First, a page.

Harry Potter and the Goblet of Fire

Please note that this review may contain spoilers for the earlier instalments of this series. You can read my reviews of these novels [here], [here] and [here].

Hey, guess what? This post marks my 350th review on this blog. Yay for me! Thank-you everyone for your support over the last few years. I suppose that means that I really should take a celebratory look at J.K. Rowling’s masterpiece once again. Be warned, I’m kind of assuming that most of you have already read this novel, so this review will contain massive spoilers.

As I’m sure you probably already know, Harry Potter is a massively popular series about the adventures of a young wizard. It consists of seven main novels – Harry Potter and the Philosopher’s Stone (1997), Harry Potter and the Chamber of Secrets (1998), Harry Potter and the Prisoner of Azkaban (1999), Harry Potter and the Goblet of Fire (2000), Harry Potter and the Order of the Phoenix (2003), Harry Potter and the Half-Blood Prince (2005) and Harry Potter and the Deathly Hallows (2007). The series is supplemented by a number of short-stories and scripts that further expand the world.

Harry’s fourth year has gotten off to an exciting start as the Weasleys invite him and Hermione along with them to the Quidditch World Cup. However, the huge event ends in disaster as a group of masked wizards start a riot. Harry soon discovers that they are the Death Eaters – supporters of Lord Voldemort – and their sudden appearance worries him. Their master has been gone for thirteen years. Why would they choose that moment to come out of hiding?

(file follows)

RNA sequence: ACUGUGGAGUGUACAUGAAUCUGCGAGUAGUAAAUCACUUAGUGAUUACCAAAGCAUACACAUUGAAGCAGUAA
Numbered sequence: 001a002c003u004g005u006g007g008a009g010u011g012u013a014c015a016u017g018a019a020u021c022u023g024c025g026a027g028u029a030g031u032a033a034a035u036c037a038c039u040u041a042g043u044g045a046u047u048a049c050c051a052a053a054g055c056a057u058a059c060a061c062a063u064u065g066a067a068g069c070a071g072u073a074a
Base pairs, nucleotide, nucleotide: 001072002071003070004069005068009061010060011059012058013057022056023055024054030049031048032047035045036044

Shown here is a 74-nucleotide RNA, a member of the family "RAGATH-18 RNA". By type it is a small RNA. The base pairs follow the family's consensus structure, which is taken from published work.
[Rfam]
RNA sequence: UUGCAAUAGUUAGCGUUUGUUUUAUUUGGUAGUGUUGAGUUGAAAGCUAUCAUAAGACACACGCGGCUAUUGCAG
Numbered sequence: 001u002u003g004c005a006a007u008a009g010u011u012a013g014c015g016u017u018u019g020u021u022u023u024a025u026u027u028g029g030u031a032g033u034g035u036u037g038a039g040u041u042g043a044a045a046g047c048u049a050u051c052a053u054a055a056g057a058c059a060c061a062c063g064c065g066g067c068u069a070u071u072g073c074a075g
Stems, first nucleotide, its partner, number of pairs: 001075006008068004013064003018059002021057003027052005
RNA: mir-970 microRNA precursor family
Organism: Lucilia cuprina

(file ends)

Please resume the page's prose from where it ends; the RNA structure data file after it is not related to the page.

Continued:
However, Harry quickly forgets about this as he returns to Hogwarts. This year, his school has been chosen to host the Triwizard Tournament – a dangerous contest that pits a champion from Hogwarts against those of two rival schools: Beauxbatons and Durmstrang. The three champions are chosen by a magical artefact known as the Goblet of Fire which has been enchanted to prevent anyone under the age of seventeen from taking part. However, as the Goblet reveals who has been chosen, something unexpected happens. It spits out the name of a fourth champion: Harry Potter.

Suddenly, Hogwarts does not seem so welcoming to Harry. Not only does a jealous Ron turn against him, but he must also face the very real possibility that someone wants him dead. The Triwizard Tournament is incredibly dangerous and he is three years younger than his rivals. It seems likely that Voldemort is in some way responsible but, if that is the case, who could possibly be helping him from inside Hogwarts?

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